If you are stopped by a law enforcement officer who suspects that you are driving under the influence of drugs or alcohol, you will likely face the prospect of deciding whether to take the breathalyzer test. The question of whether the officer has legal cause to believe you have violated the law, thereby entitling him to request a test for alcohol or drugs, can be reviewed by the Idaho Transportation Department at an administrative license suspension (referred to as “ALS”) hearing. If you have been cited with DUI, be sure to make a request for the ALS hearing within seven days, in writing. If you fail to do so your license suspension will go unchallenged and into effect as the papers the officer indicate.
So why should you request the ALS hearing? Because you might win.
Last week we successfully defended a client in an ALS hearing, and the hearing officer vacated the suspension. Translation: the Department will not suspend his license and he can keep driving. The DUI charge that is pending could still result in the court suspending his license at some point down the road, but only on a finding of guilt. Unless a jury says he is guilty, he can continue to drive.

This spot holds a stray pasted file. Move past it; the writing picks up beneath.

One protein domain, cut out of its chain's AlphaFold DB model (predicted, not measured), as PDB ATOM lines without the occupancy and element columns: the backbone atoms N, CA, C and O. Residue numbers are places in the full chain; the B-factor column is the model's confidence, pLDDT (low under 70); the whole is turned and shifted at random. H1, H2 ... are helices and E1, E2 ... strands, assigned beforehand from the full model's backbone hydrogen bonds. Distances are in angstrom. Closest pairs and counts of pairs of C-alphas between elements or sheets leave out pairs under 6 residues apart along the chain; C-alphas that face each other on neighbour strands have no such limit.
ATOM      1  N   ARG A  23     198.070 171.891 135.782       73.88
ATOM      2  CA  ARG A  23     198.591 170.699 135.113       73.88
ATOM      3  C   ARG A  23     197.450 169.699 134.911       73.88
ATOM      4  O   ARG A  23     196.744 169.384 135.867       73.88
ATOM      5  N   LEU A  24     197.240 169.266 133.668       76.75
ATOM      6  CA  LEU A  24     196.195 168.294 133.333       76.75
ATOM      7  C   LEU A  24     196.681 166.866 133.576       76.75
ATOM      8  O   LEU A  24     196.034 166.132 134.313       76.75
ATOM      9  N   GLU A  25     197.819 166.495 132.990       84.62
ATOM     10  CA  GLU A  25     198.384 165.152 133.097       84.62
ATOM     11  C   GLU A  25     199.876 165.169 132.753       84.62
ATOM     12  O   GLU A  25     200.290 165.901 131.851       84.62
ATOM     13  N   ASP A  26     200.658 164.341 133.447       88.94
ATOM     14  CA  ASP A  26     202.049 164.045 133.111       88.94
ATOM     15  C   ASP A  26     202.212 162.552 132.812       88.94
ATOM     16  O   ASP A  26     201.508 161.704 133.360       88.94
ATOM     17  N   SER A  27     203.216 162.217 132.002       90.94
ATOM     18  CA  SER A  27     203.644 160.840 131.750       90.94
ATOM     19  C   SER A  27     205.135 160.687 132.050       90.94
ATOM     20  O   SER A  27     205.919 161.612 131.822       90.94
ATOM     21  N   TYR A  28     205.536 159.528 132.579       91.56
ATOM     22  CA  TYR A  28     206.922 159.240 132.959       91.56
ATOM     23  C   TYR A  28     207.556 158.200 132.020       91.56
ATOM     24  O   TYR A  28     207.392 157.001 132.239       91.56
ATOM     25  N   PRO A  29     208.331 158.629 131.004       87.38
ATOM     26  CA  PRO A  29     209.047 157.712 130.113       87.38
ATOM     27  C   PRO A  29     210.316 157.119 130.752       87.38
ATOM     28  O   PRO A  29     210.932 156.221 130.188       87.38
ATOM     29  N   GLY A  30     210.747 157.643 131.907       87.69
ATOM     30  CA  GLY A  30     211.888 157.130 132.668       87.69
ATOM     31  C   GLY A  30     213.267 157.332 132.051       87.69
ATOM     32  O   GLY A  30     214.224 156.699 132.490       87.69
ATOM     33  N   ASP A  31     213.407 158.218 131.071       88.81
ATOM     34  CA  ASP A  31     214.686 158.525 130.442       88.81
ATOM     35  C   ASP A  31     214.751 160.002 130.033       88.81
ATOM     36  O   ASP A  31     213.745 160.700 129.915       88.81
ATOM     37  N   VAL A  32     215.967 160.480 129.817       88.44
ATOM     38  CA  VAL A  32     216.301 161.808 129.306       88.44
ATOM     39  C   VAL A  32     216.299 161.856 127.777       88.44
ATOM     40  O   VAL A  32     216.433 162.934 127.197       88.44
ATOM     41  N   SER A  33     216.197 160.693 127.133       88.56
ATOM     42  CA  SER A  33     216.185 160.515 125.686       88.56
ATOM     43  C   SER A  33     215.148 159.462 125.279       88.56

Just a word about that case is in order here – the case involved an accident in which our client took a serious blow to the head. He awoke in the hospital and was later informed that he was being charged with DUI – not by alcohol, but by drugs. He had traces of a prescription drug and a non-prescription drug in his blood stream, and if there was enough of the drug “on board” at the time of the accident, the state might be able to make an argument that the drugs influenced his driving. But that will require some real evidence of the amount or his driving pattern, and the state has neither. We will see where this one ends up, but I would bet it never goes to trial.
If you have questions about a legal matter, give us a call at 208-342-4633. We may be able to help you find a way through the legal minefields out there.